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Talking to Your Child About World Conflicts

Talking with kids about violence and world conflict (like what's happening in the Middle East and Ukraine) can be hard, but it is important. Between what kids hear about in school, from friends, and in the news and on social media, they may be exposed to a lot of information that is deeply upsetting.

Here’s how to help them make sense of what’s going on in the world, and how to keep them away from disturbing content.

How Do I Start the Conversation?

First, learn about the politics and culture in the involved areas. Try to understand the events that triggered the conflict.

Have the talk when you can give your full attention. Start the conversation with something like, “What have you heard about what’s happening?” or “What have your friends said?” Then pause to let your kids voice their thoughts or concerns. 

Let children express what they’re feeling (like confusion, fear, sadness, or anger) without judging. So, instead of saying, “Don’t worry about it,” repeat back any concerns. You can say, “Yes, I see this makes you scared.” This helps kids feel heard. 

It's OK to say that violence upsets you too. Let your kids know that children and families being hurt or killed is hard for anyone to hear. 

How Much Should I Explain?

It’s best to be honest and explain things based on kids’ age and maturity: 

  • Early grade school: Keep things short and simple, like, “People are fighting, and some are getting hurt.” Things like visual displays may help them understand. For example, if they ask where it’s happening, you can show them on a map. End the talk by reminding them that the adults in their lives keep them safe.
  • Older kids: You can give extra information but avoid graphic details. Children this age may ask more questions, and it’s OK to answer them briefly. You don’t need to tell them more than they ask. Sometimes kids may want to read an article with you, but make sure it’s right for their age. 
  • Teens: Teens will likely know more about what’s happening and may have strong feelings. Encourage them to share by asking, “What do you think about what’s going on?” Let them lead the conversation. Then try to answer any questions they have. If you don’t know how to respond to something, explain that the issues are complex.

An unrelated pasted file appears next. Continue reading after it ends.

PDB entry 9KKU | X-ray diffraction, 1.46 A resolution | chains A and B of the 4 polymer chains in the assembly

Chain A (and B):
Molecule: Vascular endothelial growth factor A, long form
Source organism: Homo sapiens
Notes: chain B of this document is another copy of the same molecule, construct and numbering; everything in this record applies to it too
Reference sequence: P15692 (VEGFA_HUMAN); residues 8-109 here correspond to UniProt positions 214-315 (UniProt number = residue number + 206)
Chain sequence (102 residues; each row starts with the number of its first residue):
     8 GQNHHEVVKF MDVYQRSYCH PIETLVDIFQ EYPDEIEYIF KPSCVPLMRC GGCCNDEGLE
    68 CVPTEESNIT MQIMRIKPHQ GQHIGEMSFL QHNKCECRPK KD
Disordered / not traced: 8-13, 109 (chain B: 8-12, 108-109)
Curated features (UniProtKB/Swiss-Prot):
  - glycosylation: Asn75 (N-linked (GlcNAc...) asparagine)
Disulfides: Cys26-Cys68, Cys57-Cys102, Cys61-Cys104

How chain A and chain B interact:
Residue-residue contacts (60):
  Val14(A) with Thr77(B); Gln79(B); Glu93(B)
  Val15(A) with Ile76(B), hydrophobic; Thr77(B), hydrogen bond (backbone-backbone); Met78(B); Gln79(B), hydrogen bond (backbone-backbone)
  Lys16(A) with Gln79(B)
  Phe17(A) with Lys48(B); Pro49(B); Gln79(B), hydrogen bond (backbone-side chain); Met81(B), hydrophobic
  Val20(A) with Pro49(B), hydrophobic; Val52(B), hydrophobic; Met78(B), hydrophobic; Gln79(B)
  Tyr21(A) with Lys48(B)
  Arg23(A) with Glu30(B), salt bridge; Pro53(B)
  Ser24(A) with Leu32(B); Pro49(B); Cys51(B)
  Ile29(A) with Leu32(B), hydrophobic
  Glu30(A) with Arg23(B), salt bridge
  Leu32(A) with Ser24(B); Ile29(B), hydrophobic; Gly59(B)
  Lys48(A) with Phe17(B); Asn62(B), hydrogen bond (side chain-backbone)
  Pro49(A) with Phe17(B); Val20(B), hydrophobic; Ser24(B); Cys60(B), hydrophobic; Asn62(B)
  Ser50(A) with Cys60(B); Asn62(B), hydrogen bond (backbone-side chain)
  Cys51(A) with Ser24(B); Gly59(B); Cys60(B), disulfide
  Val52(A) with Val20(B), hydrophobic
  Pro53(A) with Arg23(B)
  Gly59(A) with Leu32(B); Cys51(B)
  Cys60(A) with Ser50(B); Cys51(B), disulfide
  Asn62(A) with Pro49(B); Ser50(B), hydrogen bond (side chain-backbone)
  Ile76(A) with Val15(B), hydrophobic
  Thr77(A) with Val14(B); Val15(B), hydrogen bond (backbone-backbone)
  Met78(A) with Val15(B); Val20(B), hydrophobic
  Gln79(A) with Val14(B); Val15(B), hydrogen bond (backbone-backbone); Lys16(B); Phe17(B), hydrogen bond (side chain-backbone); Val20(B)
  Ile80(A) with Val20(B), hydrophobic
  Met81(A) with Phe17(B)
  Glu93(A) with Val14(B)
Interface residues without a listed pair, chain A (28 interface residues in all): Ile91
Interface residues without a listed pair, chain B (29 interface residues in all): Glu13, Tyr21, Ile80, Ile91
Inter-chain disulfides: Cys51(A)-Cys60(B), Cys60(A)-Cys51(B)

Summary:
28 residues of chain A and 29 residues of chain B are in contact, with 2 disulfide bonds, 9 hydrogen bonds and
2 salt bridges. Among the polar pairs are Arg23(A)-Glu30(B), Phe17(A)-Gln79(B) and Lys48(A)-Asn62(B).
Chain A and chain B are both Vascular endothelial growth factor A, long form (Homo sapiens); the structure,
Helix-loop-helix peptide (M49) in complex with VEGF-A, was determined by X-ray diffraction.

Should I Limit Access to the News and Social Media?

There may be a lot of scary stories and videos online when a world conflict happens. If kids are on social media, more of these are likely to show up in their feed. For younger kids, you can block certain apps and websites. For older children, talk about it with them and try these tips: 

  • Set limits. You can talk about how tempting it can be to go online, but explain that some photos and videos may be very upsetting, even for adults. So tell your kids that you don't want them to have around-the-clock access. This means setting ground rules on what apps they can use and limiting time on social media. Consider installing an app to monitor screen time and know what your child is seeing.  
  • Talk about sharing. Kids may feel better posting something online, but it could be hurtful to others and even dangerous. Explain that videos, images, and websites can cause strong reactions in people who are affected by what’s happening. Ask your children not to share anything related to violence. If they want to post or repost something about a conflict that’s not related to violence, they should go to you first.  
  • Keep checking in. Remind your kids that you’re there to support and protect them. If they see something upsetting, you want to hear about it and make sure they’re OK. When you notice them watching something, ask if they’d like to chat about it with you. If kids want to stay informed, encourage them to follow accounts that you know provide accurate information. 
  • Pick good news. To give kids a break from everything that’s going on, bookmark sites where they can find good news that's right for their age. 

How Else Can I Help My Child?

Offer to keep the conversation going. Let your child know that you’re always open to talking more. Just being present is a huge part of supporting kids during hard times. Being consistent and caring helps them feel protected.

Suggest ways your kids can help people they know who might be affected by violence happening somewhere else in the world. Say that offering kindness and letting friends know you care is a good first step.

Talk about what your family can do to help people affected by violence, like collecting supplies or holding a bake sale fundraiser. Look for news stories that highlight what other people are doing. Seeing positive news and focusing on helping can help kids — and adults — feel better able to cope.

Reviewed by: Meghan T. Walls, PsyD
Date Reviewed: Oct 13, 2023

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